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I Am Not Crazy



“You have been criticizing yourself for years, and it hasn’t worked. Try approving of yourself and see what happens.”

- Louise L. Hay


Mental health is the level of psychological well-being or an absence of mental illness. It is the state of someone who is "functioning at a satisfactory level of emotional and behavioral adjustment". From the perspectives of positive psychology or of holism, mental health may include an individual's ability to enjoy life and to create a balance between life activities and efforts to achieve psychological resilience.

Thus it is an influential aspect of life and should be taken actively. It is now due season to be shameless and to talk about it blatantly.


“I am not crazy.” That’s what the touched community answers when accused by the judgmental society, who cancels people and behavior out of their area of expertise. This social stigma surrounding mental health is uncanny in a world where mortals are portrayed through their emotional and behavioral adjustments. Progress in mental health service delivery has been slow in most low- and middle-income countries. Barriers include the existing public-health priorities and its influence on funding; challenges to the delivery of mental health care in primary care settings; the low numbers of those trained in mental health care; and the lack of mental health perspective in public health leadership. There have been numerous calls for invoking political will, for enhancing advocacy and galvanizing community participation; all with scant improvement in outcomes.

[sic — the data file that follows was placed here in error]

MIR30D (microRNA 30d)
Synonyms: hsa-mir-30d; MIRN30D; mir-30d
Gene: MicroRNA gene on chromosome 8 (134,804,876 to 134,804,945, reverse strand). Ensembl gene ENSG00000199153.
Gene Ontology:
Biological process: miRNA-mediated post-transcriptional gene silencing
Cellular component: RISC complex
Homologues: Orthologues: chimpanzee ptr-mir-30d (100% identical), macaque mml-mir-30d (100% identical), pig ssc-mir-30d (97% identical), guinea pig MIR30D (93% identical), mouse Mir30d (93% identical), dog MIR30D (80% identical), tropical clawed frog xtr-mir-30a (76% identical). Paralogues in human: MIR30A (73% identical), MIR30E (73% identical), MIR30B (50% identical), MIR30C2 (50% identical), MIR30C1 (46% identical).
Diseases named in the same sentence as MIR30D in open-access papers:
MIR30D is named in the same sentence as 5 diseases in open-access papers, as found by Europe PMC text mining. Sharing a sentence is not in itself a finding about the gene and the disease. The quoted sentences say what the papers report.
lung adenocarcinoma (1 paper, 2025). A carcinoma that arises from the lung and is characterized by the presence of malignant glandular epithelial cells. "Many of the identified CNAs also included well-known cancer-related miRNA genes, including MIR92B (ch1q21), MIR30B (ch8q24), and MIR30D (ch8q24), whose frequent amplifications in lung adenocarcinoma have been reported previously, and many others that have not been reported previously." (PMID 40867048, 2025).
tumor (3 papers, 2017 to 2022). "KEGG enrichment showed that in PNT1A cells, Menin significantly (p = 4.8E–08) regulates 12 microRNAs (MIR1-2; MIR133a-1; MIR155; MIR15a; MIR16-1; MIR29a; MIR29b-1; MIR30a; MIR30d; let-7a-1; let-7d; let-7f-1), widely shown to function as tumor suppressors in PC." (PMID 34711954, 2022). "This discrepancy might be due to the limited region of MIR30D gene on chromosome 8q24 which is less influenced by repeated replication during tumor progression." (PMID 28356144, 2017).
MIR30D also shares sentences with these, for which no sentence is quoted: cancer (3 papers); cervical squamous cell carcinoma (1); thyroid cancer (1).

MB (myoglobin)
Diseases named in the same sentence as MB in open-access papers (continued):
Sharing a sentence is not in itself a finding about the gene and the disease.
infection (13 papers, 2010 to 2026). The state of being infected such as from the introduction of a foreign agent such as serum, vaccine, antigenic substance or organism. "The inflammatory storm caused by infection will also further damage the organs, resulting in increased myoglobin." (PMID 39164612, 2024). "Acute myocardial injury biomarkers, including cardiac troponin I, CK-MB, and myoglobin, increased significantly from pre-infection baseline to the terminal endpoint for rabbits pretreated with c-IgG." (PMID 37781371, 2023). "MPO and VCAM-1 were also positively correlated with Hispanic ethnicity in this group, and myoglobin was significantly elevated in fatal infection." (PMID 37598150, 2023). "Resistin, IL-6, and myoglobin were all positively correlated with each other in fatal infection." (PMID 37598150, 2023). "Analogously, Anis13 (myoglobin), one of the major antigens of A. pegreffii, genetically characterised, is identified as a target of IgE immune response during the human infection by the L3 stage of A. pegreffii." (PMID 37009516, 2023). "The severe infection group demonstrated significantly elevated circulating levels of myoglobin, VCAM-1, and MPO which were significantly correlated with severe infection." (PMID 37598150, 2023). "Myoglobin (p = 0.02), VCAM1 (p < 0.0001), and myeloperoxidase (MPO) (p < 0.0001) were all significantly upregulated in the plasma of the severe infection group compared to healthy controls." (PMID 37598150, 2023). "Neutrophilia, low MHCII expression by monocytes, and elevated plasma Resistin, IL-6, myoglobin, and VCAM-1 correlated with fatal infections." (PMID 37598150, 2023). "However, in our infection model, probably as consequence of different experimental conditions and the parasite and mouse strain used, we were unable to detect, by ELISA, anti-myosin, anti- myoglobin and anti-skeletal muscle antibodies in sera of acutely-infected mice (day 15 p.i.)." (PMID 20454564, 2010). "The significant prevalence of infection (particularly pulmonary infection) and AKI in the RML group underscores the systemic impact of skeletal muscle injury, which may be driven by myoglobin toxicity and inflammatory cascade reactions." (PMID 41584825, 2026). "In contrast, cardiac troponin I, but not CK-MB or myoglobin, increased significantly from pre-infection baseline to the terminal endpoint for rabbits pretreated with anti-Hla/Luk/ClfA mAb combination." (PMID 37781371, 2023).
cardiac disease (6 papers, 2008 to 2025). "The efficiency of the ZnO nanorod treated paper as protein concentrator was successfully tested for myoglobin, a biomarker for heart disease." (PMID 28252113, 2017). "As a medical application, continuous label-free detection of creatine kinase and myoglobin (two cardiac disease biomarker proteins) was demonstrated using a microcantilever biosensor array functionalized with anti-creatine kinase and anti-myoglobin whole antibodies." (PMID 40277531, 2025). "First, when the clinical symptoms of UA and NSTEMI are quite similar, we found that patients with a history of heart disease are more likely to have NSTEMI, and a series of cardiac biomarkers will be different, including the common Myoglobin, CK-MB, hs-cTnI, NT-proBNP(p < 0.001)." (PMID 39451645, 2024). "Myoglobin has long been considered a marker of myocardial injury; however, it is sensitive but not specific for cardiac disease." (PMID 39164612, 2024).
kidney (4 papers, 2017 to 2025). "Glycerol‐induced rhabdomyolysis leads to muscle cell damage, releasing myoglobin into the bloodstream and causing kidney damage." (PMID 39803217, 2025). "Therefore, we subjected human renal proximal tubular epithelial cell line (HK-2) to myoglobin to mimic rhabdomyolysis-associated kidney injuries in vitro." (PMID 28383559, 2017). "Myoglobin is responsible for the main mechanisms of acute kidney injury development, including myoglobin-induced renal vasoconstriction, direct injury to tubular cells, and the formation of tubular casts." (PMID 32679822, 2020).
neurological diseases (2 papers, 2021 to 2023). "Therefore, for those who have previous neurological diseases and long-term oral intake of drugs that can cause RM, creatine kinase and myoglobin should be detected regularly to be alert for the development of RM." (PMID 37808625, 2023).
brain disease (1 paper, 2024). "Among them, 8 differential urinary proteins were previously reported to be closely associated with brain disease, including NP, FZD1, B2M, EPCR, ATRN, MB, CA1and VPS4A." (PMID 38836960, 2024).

Thus, the need to explore the paradigm of mental health awareness as a means of

combating stigma, enhancing prevention, ensuring early recognition, and also stimulating simple and practical interventions within the community becomes increasingly urgent.


Today, there are opportunities in terms of growing acknowledgement of mental disorders as key targets of global health action. Anything that’s human is mentionable, and anything that’s mentionable is manageable. We just have to fight through it with bolsters from our families and also a very close-minded society. We, as the youth of this society, have to destigmatize our elders and help in removing it for our touched friends to deal with their emotions, which make them human. Health literacy has been described as the “ability to access, understand, and use information” to promote and maintain good health.

Awareness and health literacy are two sides of the same coin. Stigma and discrimination are negative consequences of ignorance and misinformation.


“What mental health needs is more sunlight, more candor and more unashamed

conversations.”

~Glenn Close


- Avni Chaturvedi

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©2020 by Stentorians: Voices of Change. 

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